The story is told in alternating voices as we meet the residents of an apartment building in Delaware. All the residents are immigrants and all are Spanish-speaking despite their origins in m
Jul 20, 2014 Kkraemer rated it really liked it  ·  review of another edition
According to our government, every American who earns $50,000 a year contributes $43.78 to welfare and food stamps. Many Americans resent this deeply. Many are very very committed to being sure that no one "gets away" with this $43.78, especially anyone who is here from South of the Border.

"Those people….."

All Americans should read this book about "those people." It presents a series of interconnected stories about a family who came to the U.S. to get services for their injured child, a family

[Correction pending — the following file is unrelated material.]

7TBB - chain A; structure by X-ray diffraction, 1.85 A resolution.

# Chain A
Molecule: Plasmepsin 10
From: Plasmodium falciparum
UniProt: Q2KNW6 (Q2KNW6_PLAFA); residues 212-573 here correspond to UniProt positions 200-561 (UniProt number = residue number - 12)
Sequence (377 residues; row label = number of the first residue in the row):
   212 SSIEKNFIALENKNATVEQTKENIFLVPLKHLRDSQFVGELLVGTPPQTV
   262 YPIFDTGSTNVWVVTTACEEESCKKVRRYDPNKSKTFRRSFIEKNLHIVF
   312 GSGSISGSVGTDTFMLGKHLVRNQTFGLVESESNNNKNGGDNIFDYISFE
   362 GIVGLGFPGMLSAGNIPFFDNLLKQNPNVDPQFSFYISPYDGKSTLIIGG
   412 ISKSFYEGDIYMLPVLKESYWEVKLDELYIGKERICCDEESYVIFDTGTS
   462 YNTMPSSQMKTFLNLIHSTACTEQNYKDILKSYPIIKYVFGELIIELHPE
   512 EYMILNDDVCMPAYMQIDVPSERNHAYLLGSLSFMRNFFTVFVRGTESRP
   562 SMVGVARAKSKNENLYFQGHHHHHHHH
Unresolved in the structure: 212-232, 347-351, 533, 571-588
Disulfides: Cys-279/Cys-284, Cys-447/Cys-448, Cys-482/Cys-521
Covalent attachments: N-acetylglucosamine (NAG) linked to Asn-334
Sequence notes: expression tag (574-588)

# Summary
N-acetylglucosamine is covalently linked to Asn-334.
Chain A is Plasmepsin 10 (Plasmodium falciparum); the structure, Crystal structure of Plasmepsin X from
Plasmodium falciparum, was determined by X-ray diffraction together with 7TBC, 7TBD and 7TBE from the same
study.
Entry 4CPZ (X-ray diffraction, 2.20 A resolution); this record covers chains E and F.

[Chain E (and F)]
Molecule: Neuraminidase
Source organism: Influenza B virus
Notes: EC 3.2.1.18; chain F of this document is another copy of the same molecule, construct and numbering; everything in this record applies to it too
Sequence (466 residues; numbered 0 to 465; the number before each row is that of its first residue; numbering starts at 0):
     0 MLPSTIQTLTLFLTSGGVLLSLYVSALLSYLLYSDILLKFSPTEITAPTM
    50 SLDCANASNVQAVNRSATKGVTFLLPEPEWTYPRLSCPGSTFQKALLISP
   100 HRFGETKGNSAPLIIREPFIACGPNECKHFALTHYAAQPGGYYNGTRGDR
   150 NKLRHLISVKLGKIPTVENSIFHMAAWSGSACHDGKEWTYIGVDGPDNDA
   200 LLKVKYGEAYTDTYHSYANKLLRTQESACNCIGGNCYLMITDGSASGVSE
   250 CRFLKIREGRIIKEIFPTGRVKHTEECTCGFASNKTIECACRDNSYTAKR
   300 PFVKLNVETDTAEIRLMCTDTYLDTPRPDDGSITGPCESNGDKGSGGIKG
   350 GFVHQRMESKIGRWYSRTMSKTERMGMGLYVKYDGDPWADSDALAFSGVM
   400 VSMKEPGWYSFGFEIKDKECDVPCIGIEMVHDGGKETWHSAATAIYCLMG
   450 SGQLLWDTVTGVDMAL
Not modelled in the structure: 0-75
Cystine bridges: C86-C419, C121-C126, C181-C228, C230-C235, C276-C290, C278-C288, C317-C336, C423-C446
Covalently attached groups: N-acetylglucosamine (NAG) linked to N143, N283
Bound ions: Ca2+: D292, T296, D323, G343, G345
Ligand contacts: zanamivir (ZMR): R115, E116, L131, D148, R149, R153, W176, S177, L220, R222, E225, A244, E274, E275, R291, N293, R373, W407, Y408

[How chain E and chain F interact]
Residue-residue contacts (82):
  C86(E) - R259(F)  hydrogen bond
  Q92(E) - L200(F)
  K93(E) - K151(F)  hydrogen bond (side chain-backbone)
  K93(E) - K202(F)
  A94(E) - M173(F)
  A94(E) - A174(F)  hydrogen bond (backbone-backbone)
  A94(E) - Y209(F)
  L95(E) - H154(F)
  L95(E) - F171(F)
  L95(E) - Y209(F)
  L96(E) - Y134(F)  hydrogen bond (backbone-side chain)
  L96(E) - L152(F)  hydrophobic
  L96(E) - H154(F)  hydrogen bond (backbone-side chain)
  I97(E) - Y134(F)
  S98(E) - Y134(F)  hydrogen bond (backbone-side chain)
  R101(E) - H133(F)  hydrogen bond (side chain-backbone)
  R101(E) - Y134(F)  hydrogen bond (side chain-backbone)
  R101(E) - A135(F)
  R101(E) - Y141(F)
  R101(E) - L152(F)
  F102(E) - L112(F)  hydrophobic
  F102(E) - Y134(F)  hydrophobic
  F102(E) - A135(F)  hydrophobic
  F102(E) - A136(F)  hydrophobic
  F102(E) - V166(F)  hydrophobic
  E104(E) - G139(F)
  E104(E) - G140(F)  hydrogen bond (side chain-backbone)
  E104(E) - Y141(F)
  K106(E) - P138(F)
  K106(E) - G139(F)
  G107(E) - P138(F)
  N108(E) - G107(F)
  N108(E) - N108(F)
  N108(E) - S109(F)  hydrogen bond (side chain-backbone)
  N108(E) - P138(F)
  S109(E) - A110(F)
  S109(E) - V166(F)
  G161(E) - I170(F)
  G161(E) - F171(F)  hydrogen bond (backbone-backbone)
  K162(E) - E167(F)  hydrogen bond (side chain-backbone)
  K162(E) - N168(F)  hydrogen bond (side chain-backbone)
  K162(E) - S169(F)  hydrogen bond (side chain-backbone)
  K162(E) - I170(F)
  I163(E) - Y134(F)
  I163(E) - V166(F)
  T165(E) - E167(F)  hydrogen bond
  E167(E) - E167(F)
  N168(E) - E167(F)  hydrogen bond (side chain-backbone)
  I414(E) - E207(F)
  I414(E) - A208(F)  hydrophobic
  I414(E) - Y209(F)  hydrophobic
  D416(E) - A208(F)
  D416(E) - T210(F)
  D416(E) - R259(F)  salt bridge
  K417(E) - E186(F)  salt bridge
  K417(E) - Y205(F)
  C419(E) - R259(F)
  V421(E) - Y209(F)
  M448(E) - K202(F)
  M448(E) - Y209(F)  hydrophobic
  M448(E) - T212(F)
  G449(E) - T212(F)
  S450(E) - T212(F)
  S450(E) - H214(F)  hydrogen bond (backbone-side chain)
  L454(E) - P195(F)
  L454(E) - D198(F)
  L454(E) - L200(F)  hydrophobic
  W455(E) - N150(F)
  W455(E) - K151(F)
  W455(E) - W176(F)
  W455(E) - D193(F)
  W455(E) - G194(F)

Aug 20, 2014 David rated it it was ok  ·  review of another edition
This book could have been so much better than it was.

As it is, it's a trainwreck. The only reason I gave it two stars instead of one is simply because it's bizarrely readable even in spite of the very little substance there is at hand.

Where do I even begin with this books issues? The rhythm the book sets into -- Alma-narrated chapter, Mayor-narrated chapter, and brief bio of a tertiary character -- had potential. Yet the tertiary characters' chapters all read painfully alike, with seemingly the
Diane S ☔
3.5 The immigrant debate and the need for immigrant reform is an issue that has been the forefront of the news in The United States for a number of months. I am not going to give my own opinion on this debate, only mention it as it refers to the timeliness of this novel.

The book mostly centers on two families, one who come to the US from Panama and the devastation wrought by the invasion of the US in 1989 and the other family who come from Mexico in order to get the help and schooling their brai